Patients with life expectancy of less than 10 years derive little benefit from screening

“Time lag to benefit after screening for breast and colorectal cancer: meta-analysis of survival data from the United States, Sweden, United Kingdom, and Denmark. By S.J. Lee and colleagues, British Medical Journal.

Clinical practice guidelines recommend targeting breast and colorectal cancer screening to healthy older patients who have a substantial life expectancy. Cancer screening is unlikely to benefit patients with a short life expectancy because the benefit from screening is not immediate. Screening leads to benefit by finding an asymptomatic cancer at an early stage which, if left untreated, would cause symptoms or death years later.

Thus, screening interventions have a “time lag to benefit.” This period starts from the date of screening, when the patient is exposed to the risks of screening (e.g., pain, worry, and potential complications such as perforation or infection) to the point when the benefits (e.g., reduction in cancer mortality) are observed in randomized screening trials.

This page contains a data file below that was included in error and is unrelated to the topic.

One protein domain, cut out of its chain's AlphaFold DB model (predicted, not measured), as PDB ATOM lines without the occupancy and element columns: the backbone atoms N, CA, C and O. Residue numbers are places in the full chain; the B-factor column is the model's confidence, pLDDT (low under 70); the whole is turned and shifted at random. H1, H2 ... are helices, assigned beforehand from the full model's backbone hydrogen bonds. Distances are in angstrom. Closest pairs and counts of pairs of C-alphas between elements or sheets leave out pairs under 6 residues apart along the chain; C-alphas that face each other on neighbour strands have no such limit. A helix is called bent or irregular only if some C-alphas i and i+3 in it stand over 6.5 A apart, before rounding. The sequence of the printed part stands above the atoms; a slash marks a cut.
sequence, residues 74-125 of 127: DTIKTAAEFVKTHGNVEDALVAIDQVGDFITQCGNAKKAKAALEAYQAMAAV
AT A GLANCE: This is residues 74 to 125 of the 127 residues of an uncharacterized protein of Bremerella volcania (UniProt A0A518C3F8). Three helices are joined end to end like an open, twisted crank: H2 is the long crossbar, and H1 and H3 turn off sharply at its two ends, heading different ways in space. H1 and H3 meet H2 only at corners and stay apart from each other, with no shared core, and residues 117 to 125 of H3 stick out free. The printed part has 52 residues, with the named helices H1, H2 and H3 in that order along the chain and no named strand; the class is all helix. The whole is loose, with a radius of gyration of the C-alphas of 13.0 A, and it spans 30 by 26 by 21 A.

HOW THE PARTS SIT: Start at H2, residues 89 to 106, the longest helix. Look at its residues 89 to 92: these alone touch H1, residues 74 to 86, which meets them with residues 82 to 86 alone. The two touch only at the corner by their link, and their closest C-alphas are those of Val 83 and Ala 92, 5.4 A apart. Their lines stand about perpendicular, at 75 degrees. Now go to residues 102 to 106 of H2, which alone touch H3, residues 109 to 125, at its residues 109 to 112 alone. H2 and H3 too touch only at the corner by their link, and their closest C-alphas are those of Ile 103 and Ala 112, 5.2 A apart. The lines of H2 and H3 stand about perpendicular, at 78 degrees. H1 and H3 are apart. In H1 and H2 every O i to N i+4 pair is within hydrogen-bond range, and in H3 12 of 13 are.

To examine time lag to benefit, Lee and colleagues performed a meta-analysis of five mammography trials and four trials of fecal occult blood testing (FOBT). The mammography trials involved 13,811 to 61,004 patients, and follow-up ranged from 10 to 20 years. Investigators limited their analysis to women ages 55 to 74. The primary outcome of all the trials was breast cancer mortality.

The mammography analyses showed that one breast cancer death would be prevented every 10.7 years for every 1,000 women screened. The frequency of serious harm was estimated at three in 10,000 for breast cancer screening. The authors conclude that “screening for breast and colorectal cancer is most appropriate for patients with a life expectancy greater than 10 years. Incorporating time lag estimates into screening guidelines would encourage a more explicit consideration of the risks and benefits of screening for breast and colorectal cancer.”

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